I did continue these through March or April, but stopped for a few reasons. First (and probably the biggest, at least most immediate, reason), is that it is very expensive (even with the company discount) and once I bought a horse, a lot of extras had to be cut. Work heated up and became very busy where I had trouble fitting it into my schedule, in addition to carving out time to ride everyday. Lastly, I really did not like the bulkier muscles that I felt that I was building. I really liked the training sessions for the motivation, the focus and to keep me on track. But I feel that I have the kind of body that builds muscle too easily. Fine, if you’re a guy, but as a woman (particularly a short woman) it is not doing me any real favors. I think that maybe my body would benefit more from the pilates/yoga-type of resistance work.
• Pick up the running again – run a minimum of 3x a week through March.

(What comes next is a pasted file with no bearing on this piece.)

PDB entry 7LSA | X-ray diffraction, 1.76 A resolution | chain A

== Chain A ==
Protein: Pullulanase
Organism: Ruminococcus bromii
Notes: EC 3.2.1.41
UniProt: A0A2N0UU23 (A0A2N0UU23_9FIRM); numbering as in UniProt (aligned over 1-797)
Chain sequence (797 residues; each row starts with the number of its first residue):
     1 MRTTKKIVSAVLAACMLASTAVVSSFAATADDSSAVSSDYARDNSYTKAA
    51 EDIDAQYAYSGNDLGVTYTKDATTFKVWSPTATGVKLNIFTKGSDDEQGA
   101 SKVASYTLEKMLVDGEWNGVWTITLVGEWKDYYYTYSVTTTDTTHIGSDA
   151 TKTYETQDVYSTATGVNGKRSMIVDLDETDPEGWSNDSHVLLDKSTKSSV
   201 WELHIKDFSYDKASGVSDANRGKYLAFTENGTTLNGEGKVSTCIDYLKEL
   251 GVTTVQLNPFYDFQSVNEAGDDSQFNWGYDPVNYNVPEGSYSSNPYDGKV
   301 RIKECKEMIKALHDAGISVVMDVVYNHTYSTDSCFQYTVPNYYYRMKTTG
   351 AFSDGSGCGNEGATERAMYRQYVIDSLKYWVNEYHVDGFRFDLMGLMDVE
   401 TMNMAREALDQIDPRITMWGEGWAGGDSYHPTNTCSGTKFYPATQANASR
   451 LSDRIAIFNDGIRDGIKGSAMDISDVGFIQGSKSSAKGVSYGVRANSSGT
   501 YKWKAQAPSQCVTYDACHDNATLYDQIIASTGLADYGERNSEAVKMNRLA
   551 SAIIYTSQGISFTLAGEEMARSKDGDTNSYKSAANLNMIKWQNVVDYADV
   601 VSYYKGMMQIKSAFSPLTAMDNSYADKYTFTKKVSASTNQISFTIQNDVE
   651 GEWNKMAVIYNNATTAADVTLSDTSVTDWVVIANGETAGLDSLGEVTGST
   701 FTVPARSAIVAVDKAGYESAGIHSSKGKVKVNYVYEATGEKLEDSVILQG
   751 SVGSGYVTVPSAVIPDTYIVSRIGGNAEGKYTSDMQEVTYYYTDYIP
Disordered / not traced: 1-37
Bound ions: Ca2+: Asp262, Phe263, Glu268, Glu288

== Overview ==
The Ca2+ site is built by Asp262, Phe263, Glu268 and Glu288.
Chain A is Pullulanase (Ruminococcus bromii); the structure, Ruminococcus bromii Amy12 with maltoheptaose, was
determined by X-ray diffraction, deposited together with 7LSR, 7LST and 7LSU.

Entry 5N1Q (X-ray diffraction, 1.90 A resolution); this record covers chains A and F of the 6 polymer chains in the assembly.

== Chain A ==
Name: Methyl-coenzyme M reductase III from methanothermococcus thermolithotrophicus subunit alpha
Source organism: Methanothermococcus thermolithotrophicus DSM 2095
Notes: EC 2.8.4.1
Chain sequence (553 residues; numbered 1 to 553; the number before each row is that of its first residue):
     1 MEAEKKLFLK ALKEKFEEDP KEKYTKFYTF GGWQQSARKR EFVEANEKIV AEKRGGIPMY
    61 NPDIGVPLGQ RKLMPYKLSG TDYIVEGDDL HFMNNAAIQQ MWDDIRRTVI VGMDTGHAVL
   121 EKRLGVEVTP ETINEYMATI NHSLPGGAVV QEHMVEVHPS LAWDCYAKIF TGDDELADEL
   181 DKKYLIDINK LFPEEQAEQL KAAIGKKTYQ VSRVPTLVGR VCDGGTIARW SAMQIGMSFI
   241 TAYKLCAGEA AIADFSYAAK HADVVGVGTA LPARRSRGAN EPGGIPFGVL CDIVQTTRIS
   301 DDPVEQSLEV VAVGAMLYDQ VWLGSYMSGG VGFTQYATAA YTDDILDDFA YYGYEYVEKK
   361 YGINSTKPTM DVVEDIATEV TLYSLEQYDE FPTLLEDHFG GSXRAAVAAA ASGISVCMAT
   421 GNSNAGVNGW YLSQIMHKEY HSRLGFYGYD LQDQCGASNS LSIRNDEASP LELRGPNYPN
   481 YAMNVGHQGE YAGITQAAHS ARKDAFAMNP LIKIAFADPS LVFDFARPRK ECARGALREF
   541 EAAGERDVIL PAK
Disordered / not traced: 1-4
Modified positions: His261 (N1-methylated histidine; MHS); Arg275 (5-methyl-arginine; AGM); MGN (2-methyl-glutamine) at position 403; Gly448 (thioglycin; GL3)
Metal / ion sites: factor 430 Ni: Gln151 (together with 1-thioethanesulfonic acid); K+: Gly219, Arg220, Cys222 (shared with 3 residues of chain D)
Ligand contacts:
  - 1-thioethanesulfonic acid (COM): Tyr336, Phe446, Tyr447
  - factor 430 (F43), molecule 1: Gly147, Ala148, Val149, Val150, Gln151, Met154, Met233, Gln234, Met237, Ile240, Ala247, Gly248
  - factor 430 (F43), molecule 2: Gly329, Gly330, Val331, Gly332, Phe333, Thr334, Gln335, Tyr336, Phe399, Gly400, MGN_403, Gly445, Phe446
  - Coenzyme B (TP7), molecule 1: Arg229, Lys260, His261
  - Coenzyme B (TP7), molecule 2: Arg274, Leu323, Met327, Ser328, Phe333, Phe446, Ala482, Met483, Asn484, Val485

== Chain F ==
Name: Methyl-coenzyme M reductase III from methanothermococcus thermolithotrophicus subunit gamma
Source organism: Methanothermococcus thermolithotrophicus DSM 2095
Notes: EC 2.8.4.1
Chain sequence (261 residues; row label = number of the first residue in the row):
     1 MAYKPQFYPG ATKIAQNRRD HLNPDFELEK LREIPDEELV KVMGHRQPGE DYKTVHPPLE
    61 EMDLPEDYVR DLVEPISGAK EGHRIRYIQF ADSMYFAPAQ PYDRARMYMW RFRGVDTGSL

I was actually pretty good about running. Until sometime in March. I unfortunately had a fall from a horse while I was at Adult Camp and, while I wasn’t really injured, my hip and shoulder on one side was very sore for a very long time (well over a month). It was too uncomfortable to run and so I fell out of the habit. What I didn’t do that I should have was walk during this time, walking did not jar my sore areas. But I guess I probably used this as an excuse to fall off the wagon.
I seem to have this love/hate relationship with running. I am not a natural runner, so it takes quite a lot to get myself into any kind of running shape. There is a lot of ground work that has to go into getting myself to the point where I can run for more than a 30 second-1 minute interval at a time and my ability to run falls away very quickly if I am not being consistent. So, when I do fall off the running wagon, the thought of what it’s going to take to get me back there is very often just completely overwhelming. It also takes me a very long time to reach a point where I enjoy the running. So a long step-up period during which I am mostly miserable is just a hard mental hurdle for me to get over when I’m not in running mode and am trying to psych myself up for it. On the flip-side, however, I always feel pretty good after I’ve had a run and when I can get into the swing of it (and I’ve done that ground work to get me into that place where running comes a bit easier) I feel pretty fantastic.